Children With Eczema: How to Stop the Scratching

Medically Reviewed by Dan Brennan, MD on January 24, 2017
3 min read

It's easy to say "don't scratch." Getting your child with eczema to listen to that is another story.

You need to.

A little creativity can help keep your kid's fingers away from the itchy rash.

"The trouble with scratching is that it can actually make the condition worse," says Lawrence Eichenfield, MD, chief of pediatric dermatology at Rady Children's Hospital in San Diego. "And, it can cause cuts in the skin that can become infected. So it's important for parents to learn ways to help their child stop scratching."

There are such ways.

Keep your child's skin moisturized. This can help keep eczema flare-ups and the itch at bay.

Thick ointments, like petroleum jelly, contain more oil. That makes them the most effective at locking in moisture.

Some children may not like the feel of thicker ointments. Thankfully, there are options.

"I suggest parents let their older child try several moisturizers and choose which kind to use," Eichenfield says. "Because the best moisturizer is the one that your child will use."

Use it many times a day, especially after bathing or washing.

Some parents find these can help stop the itching.

The best time to apply one is right before bedtime. Here’s how:

  • Have your child soak in a lukewarm bath for about 5 to 10 minutes.
  • After the bath, gently pat skin dry with a towel and put on moisturizer or medication, as directed.
  • Moisten clean gauze bandages with water and wrap the affected skin.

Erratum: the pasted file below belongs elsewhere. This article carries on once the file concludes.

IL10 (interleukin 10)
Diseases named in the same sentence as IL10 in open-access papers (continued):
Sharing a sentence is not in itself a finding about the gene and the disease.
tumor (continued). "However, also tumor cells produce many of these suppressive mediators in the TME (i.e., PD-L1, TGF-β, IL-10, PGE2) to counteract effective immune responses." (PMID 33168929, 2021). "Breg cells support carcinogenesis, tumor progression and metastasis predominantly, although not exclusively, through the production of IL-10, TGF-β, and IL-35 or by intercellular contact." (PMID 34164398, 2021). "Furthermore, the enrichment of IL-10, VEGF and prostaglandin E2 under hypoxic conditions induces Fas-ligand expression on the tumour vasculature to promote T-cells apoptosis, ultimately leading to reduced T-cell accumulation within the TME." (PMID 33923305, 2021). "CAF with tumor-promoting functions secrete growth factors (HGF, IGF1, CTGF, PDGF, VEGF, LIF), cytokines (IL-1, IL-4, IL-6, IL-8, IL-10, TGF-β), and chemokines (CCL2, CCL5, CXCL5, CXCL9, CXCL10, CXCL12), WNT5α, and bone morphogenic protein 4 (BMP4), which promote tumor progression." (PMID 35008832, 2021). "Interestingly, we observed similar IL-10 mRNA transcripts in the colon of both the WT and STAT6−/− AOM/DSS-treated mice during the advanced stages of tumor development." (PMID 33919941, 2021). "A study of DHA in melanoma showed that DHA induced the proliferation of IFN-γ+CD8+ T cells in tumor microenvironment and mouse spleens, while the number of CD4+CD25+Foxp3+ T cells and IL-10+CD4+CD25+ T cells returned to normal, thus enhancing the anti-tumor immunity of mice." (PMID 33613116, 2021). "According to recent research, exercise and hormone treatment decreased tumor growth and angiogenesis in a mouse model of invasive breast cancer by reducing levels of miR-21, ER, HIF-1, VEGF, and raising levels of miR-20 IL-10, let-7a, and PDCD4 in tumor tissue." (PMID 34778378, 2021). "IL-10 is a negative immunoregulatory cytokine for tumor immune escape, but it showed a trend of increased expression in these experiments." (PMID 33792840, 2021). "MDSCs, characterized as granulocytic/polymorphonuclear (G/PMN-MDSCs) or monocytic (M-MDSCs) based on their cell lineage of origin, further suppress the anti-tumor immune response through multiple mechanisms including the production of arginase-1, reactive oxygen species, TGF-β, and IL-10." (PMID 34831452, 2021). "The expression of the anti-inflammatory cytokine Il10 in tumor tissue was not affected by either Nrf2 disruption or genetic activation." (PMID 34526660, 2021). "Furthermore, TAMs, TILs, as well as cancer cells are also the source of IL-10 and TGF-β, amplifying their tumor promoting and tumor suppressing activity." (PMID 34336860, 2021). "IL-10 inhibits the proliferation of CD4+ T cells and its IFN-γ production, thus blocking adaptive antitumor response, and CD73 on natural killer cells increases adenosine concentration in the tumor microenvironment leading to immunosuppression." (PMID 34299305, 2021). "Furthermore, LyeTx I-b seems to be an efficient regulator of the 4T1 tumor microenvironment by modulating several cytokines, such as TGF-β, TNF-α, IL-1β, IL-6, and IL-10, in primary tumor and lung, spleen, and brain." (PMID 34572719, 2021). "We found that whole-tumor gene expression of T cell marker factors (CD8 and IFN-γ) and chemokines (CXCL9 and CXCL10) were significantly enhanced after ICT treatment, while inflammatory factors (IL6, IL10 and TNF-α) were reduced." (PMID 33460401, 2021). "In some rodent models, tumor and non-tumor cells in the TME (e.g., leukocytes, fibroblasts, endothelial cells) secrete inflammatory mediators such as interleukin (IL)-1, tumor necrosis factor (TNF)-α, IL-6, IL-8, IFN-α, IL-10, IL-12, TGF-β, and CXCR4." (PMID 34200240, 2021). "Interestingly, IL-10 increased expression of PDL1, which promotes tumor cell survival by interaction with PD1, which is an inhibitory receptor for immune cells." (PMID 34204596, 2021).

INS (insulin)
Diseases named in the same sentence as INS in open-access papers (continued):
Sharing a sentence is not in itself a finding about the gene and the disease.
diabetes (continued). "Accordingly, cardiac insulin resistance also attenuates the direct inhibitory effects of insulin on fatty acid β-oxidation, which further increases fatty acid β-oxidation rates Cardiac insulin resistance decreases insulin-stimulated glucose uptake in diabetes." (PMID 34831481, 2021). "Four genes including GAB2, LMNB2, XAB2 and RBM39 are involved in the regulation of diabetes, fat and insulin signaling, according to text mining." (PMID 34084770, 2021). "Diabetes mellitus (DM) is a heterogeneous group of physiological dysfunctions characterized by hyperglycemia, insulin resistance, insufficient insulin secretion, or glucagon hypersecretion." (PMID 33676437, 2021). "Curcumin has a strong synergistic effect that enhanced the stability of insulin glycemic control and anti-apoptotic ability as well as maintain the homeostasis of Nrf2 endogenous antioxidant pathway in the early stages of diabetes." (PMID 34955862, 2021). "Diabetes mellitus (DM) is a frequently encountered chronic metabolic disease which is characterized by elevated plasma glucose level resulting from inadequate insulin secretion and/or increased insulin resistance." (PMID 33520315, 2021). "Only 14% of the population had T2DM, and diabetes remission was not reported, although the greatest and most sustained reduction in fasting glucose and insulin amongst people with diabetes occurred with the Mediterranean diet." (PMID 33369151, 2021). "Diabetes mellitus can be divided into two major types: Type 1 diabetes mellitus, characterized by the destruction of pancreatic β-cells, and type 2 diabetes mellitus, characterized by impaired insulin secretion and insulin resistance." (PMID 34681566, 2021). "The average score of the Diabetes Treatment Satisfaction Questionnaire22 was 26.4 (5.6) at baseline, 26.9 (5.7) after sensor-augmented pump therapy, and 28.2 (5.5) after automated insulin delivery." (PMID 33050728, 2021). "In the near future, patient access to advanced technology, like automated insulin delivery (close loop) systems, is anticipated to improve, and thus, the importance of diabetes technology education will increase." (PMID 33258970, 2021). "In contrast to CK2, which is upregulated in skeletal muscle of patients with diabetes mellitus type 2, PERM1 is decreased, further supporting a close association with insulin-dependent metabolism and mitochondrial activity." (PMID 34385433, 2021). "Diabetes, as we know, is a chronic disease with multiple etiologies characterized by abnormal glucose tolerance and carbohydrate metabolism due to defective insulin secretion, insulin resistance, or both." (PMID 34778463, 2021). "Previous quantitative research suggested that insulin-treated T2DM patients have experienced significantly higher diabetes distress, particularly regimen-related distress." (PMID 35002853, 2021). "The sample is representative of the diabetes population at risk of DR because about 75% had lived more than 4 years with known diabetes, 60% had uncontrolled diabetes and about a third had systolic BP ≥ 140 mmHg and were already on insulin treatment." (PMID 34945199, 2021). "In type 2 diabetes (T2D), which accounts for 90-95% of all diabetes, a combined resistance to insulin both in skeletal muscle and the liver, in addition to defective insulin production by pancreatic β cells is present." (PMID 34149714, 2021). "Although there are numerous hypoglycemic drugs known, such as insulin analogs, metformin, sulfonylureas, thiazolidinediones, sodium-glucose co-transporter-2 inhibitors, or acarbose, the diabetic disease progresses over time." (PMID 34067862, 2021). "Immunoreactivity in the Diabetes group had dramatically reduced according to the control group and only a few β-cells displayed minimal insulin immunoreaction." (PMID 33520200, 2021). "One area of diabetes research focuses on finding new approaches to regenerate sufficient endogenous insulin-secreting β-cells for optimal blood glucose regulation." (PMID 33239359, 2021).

• Cover the wet bandages with a dry bandage or towel to lock in the moisture, and leave overnight.

You can apply wet wraps on any part of your child's body that’s especially itchy.

Short nails cause less damage to the skin if your child does scratch. If scratching at night is a problem, have your child wear cotton gloves to bed.

Try using a damp, cold washcloth. You can also cover an ice pack in a soft towel. Hold the compress to your child's skin for a few minutes whenever you need to help relieve itching. You can repeat this, as necessary, throughout the day.

Kids may be less likely to scratch their skin when it's covered up.

"For some reason, young children often start to scratch as soon as their clothes are removed," Eichenfield says.

Choose loose-fitting, comfortable outfits. Cotton and cotton blends are best. Wool and some synthetic fabrics can cause irritation and cause kids to scratch more.

For many children with eczema, the itch is worst at bedtime. Something else to occupy their mind can help them relax and go to sleep.

Some parents have found massaging your child's face at bedtime to work. Use a bit of moisturizer on your index fingers and massage your child's face. Gently rubbing your child's back or legs can help, too.

They can help relieve itching and control the rash. Things like topical steroids are especially useful if other things don’t work.

"Some parents are afraid to use these medications," Eichenfield says. "But when used properly, they are very safe and highly effective."

Experiment with different ways to stop scratching and learn a few methods that work for your child. Keep in mind that what’s helpful one day may not work on another. So have backup strategies ready.